On Edge: International Banking and Country Risk

On Edge: International Banking and Country Risk

On Edge: International Banking and Country Risk

On Edge: International Banking and Country Risk

Synopsis

This book carefully examines the motives, objectives and strategies of the major players in the global lending game: creditor governments, bank regulatory agencies, the International Monetary Fund, and the Bank for International Settlements.

Excerpt

Since August 1982 when Mexico announced that it had run out of foreign exchange, the debt crisis has made front page news. the debt bomb is still ticking, threatening the international financial system. Import reductions in cash- strapped developing countries have meant losses of exports and thus jobs in the United States. the economic problems pale, however, compared to the political one: social and political upheaval in debt burdened countries is fertile ground for insurgency. Peru is struggling with a Maoist movement, the Philippines with communist insurgencies and Mexico's ruling party is weakening. Ultimately, instability could result in a flood of refugees that would be impossible to stem. Because of these concerns, the debt issue is high on the agenda of 1988 U.S. presidential candidates.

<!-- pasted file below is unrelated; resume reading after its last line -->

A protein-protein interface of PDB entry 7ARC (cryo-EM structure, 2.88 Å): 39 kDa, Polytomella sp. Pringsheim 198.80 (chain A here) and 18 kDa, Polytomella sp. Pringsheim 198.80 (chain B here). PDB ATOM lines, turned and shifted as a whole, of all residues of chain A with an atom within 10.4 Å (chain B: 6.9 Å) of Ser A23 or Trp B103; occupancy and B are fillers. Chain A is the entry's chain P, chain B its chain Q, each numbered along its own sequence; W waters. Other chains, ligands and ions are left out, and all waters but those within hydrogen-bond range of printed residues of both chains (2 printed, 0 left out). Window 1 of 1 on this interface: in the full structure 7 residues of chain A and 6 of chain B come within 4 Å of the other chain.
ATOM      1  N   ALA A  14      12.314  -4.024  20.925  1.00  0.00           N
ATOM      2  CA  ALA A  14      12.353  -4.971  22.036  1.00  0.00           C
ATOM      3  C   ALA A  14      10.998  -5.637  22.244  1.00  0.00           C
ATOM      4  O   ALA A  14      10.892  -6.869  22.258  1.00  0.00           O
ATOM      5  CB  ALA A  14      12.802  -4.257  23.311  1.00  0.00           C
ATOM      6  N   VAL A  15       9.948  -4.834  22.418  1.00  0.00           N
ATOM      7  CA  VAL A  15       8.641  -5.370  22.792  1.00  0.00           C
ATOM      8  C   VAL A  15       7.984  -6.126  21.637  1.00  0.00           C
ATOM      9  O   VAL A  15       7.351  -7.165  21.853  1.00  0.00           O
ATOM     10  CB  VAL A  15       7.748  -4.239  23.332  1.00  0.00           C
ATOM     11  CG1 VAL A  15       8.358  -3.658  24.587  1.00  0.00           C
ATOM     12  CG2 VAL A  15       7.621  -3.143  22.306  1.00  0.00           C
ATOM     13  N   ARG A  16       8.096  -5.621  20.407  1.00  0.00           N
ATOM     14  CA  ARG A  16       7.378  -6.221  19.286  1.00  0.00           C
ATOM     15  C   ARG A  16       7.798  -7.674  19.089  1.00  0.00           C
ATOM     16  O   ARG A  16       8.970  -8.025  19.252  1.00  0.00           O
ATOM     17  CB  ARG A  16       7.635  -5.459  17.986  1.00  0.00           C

On Edge byEllen S. Goldberg and Dan Haendel should be read by everybody. It is an important and good account of the origin of the crisis and the current situation, and the interests of the parties concerned. the points of view of commercial bankers, debtors, regulators and governments are described in a balanced way. For the layman, the authors will help reconstruct the puzzle; for the academic, the book should serve well anybody interested in international affairs. Indeed, the book fills a vacuum which currently exists. On Edge gives a fair view of the problem we face and describes the various proposals that have been put forward to deal with the crisis.

The debt crisis is a long-term economic and political barrier to development that is slowly strangling world economic growth. One year after the Baker Plan was announced at the October 1985 annual meeting of the International Bank for Reconstruction and Development (World Bank) and the International Monetary Fund (IMF), creditors are more reluctant than ever to lend and debtors increasingly are wondering about the benefits of borrowing more. Latin Americans fear the backlash of prolonged recessions due to the strain of debt servicing. With interest payments alone consuming on average over 40 percent of exports, real per capita incomes have slipped back to their 1970 levels and the 1980s seem like a lost decade for development.

Although its magnitude is unprecedented, the debt crisis is not a new phenomenon. in the nineteenth century, nine state governments in the United States suspended their debt-service payments. Britain and France defaulted on payments to the United States during the 1930s "on the grounds that their obligations to meet the needs of their people were greater than the legal obligations to credi-

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